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gutted kitchen, now what?


Sip's Avatar
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06-06-14, 06:48 AM   #1  
gutted kitchen, now what?

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Hi all,

I've attached an image of my kitchen floor. House is a 1909 Philly row home. Kitchen is last room in house. The house had a cantilevered section on the first and second floor. So the joists transition from running from common/shared/firewalls to perpendicular. There has been some settling of the foundation, so I will be doing some shimming or sistering where appropriate.

The joists running from common wall to common was where held in place with structural planking, soon to be completely gone. I realize i need to do some blocking of cross bracing of the joists.
Blocking will be easier for me, I think. The joists vary from 16" to 18" on center. Any opinion on Blocking vs Cross Bracing?

My plan is to insulate the joists as the kitchen sits above a garage, then use 3/4" plywood with a schuttler isolation membrane/floor heater, and then tile.
Schuttler says 3/4 is fine, but most I've read says go for 1" or more for stability. Is 3/4" too little?

Should I use the excess 2" x 3" wood I have from the demo to bridge the joists between one another? I imagine this will increase floor rigidity and reduce deflection, but am I introducing problems for expansion/contraction down the road?

Also, the joists seem to be 3"x 10" or truely 9.5" tall. Should I use fiberglass insulation in there or foam board? The spacing between the joist varies so much that I'll be cutting the fiberglass to fit.

The Perpendicular joists for the cantilevered section are topped with wood that runs parallel with the main joists. Each is nailed down with a single large nail. In an effort to level the floor, I am planning to pull the nails, and shimming this cross piece level. Is shimming those cross pieces a good/bad idea? I imagine In need to use plastic shims so they don't compress. Would I coat them in liquid nails?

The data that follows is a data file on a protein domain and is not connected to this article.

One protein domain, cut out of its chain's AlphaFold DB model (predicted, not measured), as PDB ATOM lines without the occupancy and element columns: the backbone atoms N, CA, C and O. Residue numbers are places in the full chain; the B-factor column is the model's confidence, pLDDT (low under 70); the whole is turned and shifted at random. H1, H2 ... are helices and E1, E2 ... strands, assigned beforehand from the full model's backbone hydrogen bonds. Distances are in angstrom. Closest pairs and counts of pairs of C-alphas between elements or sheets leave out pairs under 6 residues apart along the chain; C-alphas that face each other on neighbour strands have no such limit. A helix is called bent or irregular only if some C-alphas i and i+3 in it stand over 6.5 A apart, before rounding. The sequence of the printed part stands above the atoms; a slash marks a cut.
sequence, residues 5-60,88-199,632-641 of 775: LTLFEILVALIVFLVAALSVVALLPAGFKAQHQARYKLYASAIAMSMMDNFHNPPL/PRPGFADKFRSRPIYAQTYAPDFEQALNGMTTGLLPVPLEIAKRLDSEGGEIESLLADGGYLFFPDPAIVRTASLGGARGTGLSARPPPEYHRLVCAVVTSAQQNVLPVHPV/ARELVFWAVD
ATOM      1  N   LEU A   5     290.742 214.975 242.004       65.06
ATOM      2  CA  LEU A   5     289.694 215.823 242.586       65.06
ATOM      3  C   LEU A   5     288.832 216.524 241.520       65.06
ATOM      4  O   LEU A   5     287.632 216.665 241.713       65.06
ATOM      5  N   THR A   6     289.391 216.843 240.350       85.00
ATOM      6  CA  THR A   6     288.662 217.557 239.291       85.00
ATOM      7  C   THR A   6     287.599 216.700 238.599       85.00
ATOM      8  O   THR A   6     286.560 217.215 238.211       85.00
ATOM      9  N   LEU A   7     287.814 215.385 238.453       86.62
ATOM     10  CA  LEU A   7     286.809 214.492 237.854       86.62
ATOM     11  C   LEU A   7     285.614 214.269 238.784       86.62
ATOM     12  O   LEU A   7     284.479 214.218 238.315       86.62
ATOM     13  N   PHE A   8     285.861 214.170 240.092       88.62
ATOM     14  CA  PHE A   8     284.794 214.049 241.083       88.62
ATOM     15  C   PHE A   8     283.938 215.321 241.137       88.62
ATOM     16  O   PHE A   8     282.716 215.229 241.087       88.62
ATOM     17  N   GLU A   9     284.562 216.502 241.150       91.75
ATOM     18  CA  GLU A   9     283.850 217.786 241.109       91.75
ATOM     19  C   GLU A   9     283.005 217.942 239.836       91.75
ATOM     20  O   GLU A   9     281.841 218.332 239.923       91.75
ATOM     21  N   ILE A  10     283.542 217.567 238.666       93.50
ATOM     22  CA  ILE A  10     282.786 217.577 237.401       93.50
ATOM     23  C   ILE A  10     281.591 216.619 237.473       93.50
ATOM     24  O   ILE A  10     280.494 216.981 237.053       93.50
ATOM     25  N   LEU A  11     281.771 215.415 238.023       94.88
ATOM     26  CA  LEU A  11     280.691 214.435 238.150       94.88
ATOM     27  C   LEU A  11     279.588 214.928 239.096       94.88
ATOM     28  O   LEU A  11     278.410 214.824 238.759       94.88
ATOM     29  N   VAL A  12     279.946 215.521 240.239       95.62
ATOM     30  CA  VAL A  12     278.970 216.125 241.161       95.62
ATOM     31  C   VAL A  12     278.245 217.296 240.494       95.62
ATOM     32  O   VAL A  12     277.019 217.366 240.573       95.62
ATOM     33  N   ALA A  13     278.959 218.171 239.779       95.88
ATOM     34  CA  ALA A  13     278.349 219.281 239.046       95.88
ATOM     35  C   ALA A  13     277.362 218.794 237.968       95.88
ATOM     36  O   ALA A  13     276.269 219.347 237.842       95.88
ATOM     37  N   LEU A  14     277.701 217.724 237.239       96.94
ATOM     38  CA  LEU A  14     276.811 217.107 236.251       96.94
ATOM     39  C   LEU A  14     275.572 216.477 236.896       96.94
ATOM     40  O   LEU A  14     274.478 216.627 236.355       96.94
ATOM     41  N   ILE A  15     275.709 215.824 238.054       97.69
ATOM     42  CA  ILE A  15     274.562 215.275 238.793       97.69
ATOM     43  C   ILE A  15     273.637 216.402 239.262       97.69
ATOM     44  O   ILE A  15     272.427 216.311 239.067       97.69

I'm sure I'll have lots more Qs as I still need to frame and insulate the exterior walls of the kitchen but I have a Framing Basics book to which I'm going to consult before bothering you fine folks

 
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czizzi's Avatar
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06-06-14, 01:25 PM   #2  
Solid blocking will be easier to install than cross bracing unless you are opening up the ceiling below and have access to nailing the cross bracing from below.

I would remove the sleepers and sister 2x10 joists to the cantilever section and then turn the plywood in that area to properly span the new supports. Use the triply beam as the transition point between flooring directions.

Fiberglass insulation will be much easier to work with than rigid foam. Have the kraft faced side face the heated area not the garage.

Put down 3/4" Advantech with minimum 1/2" on top. Glue and screw the first layer. Screw only the second and miss the joists.

 
Sip's Avatar
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06-06-14, 02:27 PM   #3  
Thanks Czizzi,

I'm learning not doubting. so a few more questions.

Is it possible to overblock? What I mean is for the last normal joist span it's 18 inches. Should I put in three blocks evenly spaced to help manage deflection of the plywood between the spans? I figure I'll have plenty of wood left over to manage this.

Also, the sleepers allow me to know where to screw and where not to when I lay down the ply. Is there a reason to remove them to sister 2x10s to the smaller canti joists? I'm guessing leveling the floor will be easier that way?

Also, when/if I'm sistering those joists you recommended, am I using glue and lag bolts or is glue and nails ok?

When I do lay the ply down, do I put the ply down before framing the walls? Do I just attach the plate of the walls straight to the ply? Or do I want to lay down plates, and then put down ply? And of course, i should keep 1/8 gap in between the joints of the ply, but also where the ply meets the plates or the masonry wall behind, correct?

Thanks again!

 
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06-06-14, 03:13 PM   #4  
Removing the sleepers allow you to install 2x10 joists instead of the under sized ones you have there so that the floor will be stiffer. It will be easier to level these joists (and stronger) than shims under the 2x4.

Deflection is a function of the length of the joists more so than the distance between joists. If you beef up the floor to 2 layers, I would not worry that the spacing is off an inch or two. Blocking ties one joist to the two adjacent joists so that each helps out the other one instead of each working independently.

16d nails set alternatively top and bottom across the whole span for a nailing pattern. Slap some masking tape up on the walls and mark where your joists are located and snap caulk lines when ready to screw down the ply.

3/4" Advantech is a tongue and groove material. Do not leave gaps, fully engage the T&G. It makes for a contiguous subfloor. Gap the 1/2" 2nd layer.

 
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